This could be the most watchable awful team in NBA history. They’d have ranked higher, if not for a local broadcast team that makes it seem as if every single shot — and especially every Kobe chuck — is a MASSIVELY IMPORTANT PART OF AN EPIC TALE THE BARDS WILL SING FOR CENTURIES. Close your eyes, listen to Bill Macdonald narrate a random L.A. loss, and you might think Kobe was leading the Lakers into battle against the Celtics in Game 7. If Kobe throws two straight passes that indicate a basic understanding of basketball, brace yourselves for high-pitched proclamations about FACILITATOR MODE.
Kobe’s fight against time, and his refusal to acknowledge what it has done to his game, is great theater. He has resisted the step down from star to role player, but the Lakers have enough ball handlers now — Jordan Clarkson, D’Angelo Russell, Lou Williams, the rising Julius Randle — that Kobe should feel comfortable dialing back his usage. But there will be games when Kobe loses patience with the kiddos, when every teammate seems as soft as Charmin, and he reaches down for the pivots, spins, and fadeaways that were once unguardable. Those shots rarely go in anymore, and they require more and more arc as Kobe’s hops expire. They stand against every trend of the post-2010 NBA. Still, they carry a potent nostalgia.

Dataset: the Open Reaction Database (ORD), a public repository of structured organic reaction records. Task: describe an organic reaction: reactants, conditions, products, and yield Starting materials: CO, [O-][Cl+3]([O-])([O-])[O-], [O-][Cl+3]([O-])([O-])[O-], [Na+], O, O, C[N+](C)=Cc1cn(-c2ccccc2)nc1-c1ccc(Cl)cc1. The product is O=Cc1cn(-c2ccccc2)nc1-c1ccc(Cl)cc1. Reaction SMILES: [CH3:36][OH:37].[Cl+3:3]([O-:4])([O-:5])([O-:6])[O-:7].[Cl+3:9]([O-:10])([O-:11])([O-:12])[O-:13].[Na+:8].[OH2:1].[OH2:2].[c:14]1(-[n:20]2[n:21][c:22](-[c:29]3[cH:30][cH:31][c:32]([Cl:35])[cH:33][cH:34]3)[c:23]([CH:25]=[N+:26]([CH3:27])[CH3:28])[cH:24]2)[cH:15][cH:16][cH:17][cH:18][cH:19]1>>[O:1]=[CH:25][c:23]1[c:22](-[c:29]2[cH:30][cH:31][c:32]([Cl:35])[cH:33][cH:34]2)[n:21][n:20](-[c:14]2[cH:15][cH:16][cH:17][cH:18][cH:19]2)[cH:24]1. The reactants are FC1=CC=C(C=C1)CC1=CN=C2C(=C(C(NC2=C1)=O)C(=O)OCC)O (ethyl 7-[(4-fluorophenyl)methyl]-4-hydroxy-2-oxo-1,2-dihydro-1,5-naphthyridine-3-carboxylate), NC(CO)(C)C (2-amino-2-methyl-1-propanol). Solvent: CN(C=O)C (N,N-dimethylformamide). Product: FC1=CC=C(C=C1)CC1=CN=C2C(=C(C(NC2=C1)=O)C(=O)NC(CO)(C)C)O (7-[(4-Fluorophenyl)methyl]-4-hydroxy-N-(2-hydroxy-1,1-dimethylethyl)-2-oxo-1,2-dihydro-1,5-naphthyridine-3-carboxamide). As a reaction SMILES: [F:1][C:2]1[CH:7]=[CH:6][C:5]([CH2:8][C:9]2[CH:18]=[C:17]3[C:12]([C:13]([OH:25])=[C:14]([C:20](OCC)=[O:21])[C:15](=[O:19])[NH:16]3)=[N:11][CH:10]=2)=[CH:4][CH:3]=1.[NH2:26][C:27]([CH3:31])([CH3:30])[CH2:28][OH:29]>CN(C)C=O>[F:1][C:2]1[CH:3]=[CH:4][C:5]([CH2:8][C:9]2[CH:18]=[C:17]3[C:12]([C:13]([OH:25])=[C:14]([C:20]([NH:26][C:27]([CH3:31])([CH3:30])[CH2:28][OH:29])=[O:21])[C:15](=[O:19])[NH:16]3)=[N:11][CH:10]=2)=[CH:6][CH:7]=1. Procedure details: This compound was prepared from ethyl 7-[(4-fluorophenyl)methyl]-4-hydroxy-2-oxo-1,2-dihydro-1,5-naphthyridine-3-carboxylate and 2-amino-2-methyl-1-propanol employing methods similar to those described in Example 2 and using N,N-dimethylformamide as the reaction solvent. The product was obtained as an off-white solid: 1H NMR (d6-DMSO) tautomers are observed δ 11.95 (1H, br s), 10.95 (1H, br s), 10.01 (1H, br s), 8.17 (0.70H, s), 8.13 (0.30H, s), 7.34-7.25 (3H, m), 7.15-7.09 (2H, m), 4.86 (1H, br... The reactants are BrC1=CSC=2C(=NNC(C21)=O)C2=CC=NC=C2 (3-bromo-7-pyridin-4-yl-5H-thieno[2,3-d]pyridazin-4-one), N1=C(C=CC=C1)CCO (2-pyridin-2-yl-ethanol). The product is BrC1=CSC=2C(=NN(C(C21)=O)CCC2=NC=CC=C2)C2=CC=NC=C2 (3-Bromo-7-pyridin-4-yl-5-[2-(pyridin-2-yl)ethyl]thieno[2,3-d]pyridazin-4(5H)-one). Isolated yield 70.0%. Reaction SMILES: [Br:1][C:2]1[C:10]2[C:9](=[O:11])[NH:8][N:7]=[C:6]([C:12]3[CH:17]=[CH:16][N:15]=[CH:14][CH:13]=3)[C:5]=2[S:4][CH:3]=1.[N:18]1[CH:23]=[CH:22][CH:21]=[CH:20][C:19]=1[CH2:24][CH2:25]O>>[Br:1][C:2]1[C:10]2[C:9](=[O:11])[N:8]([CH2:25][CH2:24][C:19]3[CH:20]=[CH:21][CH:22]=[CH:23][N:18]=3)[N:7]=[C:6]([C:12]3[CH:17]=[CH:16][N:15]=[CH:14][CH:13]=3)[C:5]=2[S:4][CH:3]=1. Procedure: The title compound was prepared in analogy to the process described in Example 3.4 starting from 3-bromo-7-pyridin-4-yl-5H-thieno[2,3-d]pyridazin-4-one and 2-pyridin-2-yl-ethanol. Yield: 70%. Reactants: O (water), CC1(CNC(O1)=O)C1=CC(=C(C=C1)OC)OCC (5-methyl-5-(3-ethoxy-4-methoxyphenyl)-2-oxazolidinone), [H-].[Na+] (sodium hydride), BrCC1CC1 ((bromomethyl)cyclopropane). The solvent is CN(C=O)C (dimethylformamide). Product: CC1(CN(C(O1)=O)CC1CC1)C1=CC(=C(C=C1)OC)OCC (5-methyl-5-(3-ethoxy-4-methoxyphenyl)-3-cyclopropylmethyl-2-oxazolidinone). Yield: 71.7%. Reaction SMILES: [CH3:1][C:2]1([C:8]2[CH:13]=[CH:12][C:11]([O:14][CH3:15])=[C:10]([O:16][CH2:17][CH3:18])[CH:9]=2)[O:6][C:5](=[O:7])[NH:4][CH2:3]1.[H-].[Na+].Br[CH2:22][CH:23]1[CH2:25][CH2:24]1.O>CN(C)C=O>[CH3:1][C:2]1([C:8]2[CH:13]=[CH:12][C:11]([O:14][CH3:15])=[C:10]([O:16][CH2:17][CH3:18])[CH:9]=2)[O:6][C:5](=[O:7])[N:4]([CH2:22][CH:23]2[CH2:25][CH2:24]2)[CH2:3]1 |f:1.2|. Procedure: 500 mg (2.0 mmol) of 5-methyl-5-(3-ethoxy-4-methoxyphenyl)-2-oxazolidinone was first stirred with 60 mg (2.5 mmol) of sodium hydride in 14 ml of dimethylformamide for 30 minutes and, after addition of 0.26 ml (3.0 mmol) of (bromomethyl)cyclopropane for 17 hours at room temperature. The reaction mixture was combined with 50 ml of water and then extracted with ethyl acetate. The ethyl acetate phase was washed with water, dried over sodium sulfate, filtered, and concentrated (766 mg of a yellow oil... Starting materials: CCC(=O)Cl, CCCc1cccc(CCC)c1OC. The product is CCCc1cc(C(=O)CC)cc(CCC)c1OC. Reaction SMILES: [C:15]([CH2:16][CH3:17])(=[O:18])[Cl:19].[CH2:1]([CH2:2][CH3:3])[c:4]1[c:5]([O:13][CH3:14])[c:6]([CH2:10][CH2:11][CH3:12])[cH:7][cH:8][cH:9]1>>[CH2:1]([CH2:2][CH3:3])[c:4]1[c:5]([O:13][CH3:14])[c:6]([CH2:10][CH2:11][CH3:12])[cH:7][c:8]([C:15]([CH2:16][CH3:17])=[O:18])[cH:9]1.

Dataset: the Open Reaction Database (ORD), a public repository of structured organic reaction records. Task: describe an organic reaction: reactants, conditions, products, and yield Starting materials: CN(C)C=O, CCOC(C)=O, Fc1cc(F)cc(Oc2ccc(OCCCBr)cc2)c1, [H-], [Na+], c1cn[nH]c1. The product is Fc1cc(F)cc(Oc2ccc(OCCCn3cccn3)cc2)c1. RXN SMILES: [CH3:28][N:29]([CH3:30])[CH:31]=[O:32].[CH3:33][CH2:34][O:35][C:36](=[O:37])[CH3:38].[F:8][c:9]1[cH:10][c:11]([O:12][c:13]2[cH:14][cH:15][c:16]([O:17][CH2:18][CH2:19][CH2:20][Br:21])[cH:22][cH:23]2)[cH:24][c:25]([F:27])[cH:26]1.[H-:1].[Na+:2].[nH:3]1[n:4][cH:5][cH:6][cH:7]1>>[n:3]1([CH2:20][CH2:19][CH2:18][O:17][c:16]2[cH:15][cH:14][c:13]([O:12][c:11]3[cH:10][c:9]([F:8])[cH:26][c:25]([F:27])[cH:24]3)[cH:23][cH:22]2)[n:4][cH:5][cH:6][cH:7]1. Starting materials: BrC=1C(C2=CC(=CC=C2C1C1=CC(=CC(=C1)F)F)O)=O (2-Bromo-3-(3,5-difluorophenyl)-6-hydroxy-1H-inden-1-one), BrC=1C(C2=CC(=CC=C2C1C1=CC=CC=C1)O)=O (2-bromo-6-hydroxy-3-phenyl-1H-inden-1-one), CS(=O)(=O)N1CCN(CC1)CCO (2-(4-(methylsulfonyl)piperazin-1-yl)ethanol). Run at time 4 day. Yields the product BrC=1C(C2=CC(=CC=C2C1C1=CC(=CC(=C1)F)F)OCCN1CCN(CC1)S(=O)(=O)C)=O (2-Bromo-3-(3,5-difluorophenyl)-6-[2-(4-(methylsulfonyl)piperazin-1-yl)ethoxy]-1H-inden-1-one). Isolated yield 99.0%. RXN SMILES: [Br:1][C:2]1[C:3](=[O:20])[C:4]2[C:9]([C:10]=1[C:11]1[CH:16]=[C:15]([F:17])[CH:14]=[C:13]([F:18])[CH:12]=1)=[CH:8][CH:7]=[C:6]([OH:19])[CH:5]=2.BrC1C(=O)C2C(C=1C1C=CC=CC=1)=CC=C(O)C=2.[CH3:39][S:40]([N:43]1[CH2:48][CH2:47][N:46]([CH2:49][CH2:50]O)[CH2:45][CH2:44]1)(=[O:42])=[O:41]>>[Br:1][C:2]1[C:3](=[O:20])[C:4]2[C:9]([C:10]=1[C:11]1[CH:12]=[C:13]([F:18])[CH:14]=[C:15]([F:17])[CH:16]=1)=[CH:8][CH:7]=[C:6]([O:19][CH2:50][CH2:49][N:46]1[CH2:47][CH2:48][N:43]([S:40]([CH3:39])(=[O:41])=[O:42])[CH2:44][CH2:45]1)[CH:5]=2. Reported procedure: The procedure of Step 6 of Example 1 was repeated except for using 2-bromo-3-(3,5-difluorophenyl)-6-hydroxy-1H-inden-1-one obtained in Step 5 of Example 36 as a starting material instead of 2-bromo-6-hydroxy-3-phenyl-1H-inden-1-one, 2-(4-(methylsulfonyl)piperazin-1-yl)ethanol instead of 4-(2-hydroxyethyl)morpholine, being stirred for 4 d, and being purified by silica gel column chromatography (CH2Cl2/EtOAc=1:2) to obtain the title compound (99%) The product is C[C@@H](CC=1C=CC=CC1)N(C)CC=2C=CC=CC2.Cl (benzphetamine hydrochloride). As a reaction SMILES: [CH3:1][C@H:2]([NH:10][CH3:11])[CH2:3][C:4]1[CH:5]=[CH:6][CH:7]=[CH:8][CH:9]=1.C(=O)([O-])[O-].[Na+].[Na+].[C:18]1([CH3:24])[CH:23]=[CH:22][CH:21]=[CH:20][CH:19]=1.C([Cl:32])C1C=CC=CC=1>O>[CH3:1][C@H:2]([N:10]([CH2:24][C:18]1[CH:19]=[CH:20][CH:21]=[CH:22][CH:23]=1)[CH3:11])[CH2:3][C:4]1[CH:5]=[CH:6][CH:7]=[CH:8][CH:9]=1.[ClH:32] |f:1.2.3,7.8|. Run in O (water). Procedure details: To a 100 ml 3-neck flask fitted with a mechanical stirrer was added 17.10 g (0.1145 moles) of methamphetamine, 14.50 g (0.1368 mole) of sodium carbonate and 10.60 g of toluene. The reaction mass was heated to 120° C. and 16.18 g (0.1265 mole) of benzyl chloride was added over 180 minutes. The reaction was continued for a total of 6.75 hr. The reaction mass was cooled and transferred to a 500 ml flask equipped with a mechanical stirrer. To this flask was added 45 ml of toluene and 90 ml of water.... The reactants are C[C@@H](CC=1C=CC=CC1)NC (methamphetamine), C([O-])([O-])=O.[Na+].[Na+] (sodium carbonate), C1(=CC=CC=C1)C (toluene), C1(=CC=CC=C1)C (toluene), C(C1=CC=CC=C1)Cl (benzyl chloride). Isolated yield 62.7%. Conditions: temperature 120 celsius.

Also potent is the Lakers’ unmatched collection of unintentional comedy fodder: Williams, Kobe, and Nick Young sharing one ball; Young doing literally anything; Ryan Kelly’s hair; Metta World Peace and Marcelo Huertas being here for some reason; Robert Sacre’s bench antics; the inevitable blank stare from Roy Hibbert when Kobe screams at him; fans slowly realizing Clarkson is about to become a free agent even though the team had the leverage and cap room to push for a longer deal; and Byron Scott, dead man walking.